How better to describe the work of the Greek writer and director Yorgos Lanthimos, whose particular storytelling style, exemplified by cult hits like 2009’s Dogtooth and 2015’s The Lobster, feels like a whole genre unto itself? Lanthimos’s new movie is somehow even more macabre and unsettling than his previous efforts, and yet is mesmerizing. To be clear, The Killing of a Sacred Deer is a drama, and a grisly one at times.
In the case of The Lobster, the aggressive heartlessness of it all existed in direct opposition to what would have most benefited the film’s subject matter, a very obvious subversion of convention that ultimately ends up crushing itself from the get-go by being entirely unable of eliciting the slightest bit of emotional attachment or attention. On the other hand, The Killing of a Sacred Deer takes this Kubrickian sterilization (accompanied even with an appropriately overblown operatic, orchestral soundtrack) as if to match the unwelcoming environment of a hospital, using the carelessness and awkward deliberateness of every character and situation to accentuate human facades and flaws. Not to mention, Lanthimos actually interweaves a few moments of authentic humanity into this one; and strangely enough, such moments don’t feel like inconsistencies in tone so much as plausible elements of human behavior.
The Killing of a Sacred Deer finds all sorts of ways to be repulsive and unsettling, and does so in the most frightening way possible, by exposing only the sinister capabilities of humanity’s worst enemy: ourselves. Barry Keoghan is our magnetic psychopath in this one, and it feels safe to say that this kid is a talent who must be watched; he’s remarkably creepy in a way that doesn’t feel slightly derivative. Seriously, there’s a point where it becomes grating to have Martin enter the frame, and that kind of fear cannot be achieved easily. He takes the spotlight away from our leads, but Farrell and Kidman are nothing short of remarkable, matching the perfectly-paced idiosyncratic rhythm with unexpected pathos at every turn.
The title of the film itself is derived from a Greek mythology from Iphigenia in Aulis, where Agamemnon must sacrifice his daughter for the sake of winning the battle and appealing to goddess Athena—perfectly describing the situation of our main character, where he must sacrifice one of his offspring, in order to satisfy what would appear to be a higher power to restore peace to his life. The idea of family has already been explored in Lanthimos’ Dogtooth, where he pondered what would occur to a family in which the father dedicated his entire life to protecting it? And he asks the question of morality in family once more—and perhaps morality in general—how far are you willing to go to save those who you protect? How must you make that decision? Would you be able to live with it? By bringing the audience along that ideological journey of Steven, we are forced into this mindset and we wonder what we would’ve done in that situation.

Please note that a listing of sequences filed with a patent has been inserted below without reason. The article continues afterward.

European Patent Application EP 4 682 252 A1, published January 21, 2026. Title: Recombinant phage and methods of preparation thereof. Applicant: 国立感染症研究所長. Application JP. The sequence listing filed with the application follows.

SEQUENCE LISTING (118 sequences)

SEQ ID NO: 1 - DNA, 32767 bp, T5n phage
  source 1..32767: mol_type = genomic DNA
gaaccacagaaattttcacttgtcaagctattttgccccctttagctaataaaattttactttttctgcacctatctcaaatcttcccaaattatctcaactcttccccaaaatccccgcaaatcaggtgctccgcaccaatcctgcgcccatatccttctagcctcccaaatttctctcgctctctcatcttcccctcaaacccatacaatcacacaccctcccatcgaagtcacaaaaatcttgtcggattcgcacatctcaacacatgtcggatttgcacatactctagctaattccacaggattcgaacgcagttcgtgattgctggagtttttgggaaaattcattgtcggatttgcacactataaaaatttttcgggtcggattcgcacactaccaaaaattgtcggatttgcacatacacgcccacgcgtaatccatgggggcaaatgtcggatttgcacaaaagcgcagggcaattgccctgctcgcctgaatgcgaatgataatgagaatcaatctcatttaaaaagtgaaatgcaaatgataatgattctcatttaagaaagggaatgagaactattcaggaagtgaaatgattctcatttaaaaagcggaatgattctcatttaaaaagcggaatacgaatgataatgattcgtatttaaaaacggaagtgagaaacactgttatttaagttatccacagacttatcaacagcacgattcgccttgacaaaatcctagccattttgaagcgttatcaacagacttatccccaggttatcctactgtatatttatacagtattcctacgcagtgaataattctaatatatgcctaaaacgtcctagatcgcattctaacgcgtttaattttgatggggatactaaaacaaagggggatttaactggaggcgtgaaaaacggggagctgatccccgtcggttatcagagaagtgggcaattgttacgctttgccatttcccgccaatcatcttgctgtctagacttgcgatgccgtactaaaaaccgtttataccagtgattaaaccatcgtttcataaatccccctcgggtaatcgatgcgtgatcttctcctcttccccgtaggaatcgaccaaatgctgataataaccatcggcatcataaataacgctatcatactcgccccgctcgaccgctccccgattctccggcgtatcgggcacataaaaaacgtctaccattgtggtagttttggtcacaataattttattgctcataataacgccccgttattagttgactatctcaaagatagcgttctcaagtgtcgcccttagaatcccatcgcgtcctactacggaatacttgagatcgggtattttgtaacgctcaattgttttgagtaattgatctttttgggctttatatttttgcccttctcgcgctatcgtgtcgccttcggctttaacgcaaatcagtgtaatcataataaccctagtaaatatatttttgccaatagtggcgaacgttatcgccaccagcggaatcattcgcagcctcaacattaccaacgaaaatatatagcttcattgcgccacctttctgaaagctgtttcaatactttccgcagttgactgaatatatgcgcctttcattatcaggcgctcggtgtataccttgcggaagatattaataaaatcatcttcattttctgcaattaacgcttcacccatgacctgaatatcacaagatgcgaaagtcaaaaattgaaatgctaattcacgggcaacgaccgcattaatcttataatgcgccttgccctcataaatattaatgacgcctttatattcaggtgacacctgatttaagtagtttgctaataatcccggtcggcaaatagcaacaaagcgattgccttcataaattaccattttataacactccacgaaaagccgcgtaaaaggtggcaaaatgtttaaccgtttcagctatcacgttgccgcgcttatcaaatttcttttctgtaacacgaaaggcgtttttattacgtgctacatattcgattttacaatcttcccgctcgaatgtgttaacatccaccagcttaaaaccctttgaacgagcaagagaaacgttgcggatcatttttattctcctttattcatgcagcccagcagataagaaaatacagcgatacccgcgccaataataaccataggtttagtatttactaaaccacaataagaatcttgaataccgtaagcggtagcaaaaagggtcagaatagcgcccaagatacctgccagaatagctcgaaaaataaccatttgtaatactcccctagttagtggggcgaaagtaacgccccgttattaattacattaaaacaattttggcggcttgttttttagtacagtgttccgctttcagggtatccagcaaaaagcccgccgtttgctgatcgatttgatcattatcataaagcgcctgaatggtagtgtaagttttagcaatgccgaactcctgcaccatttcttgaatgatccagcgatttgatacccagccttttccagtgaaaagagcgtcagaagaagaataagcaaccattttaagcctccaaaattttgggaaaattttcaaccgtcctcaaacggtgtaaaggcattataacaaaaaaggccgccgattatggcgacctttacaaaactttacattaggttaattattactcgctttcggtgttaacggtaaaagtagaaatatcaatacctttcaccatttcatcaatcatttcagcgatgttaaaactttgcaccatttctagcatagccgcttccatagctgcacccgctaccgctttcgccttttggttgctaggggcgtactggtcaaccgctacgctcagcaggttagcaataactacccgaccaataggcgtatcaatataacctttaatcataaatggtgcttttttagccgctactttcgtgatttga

The movie only profoundly struggles with its conclusion, mainly in the sense that it feels that far more creative directions could have been taken with how it plays out, but in the additional sense that this film thrives on its deliberate aversion of convention, only to succumb to convention in both big picture ways and smaller details within its climatic and final moments. But with an enthralling and engaging story with amazing and inventive camerawork, The Killing of a Sacred Deer sets itself apart from most other movies in both simple and complicated ways. Like any of his films, This one won’t be for everyone. But, The Killing of a Sacred Deer is humane and satirical, horrifying and hilarious, at once a work of realism and fantasy – A Dark Twist on a Greek Myth.
‘The Killing Of A Sacred Deer’ gets an 8.6/10
Shot on 35's Rating Sheet: 9.6 – 10.0: Excellent! 8.6 – 9.5: Fantastic, but with minor flaws 7.6 – 8.5: Great, but with issues 6.6 – 7.5: Okay, but with major issues 5.6 – 6.5: Had potential, but falls flat hard. 4.5 – 5.5: Disaster!
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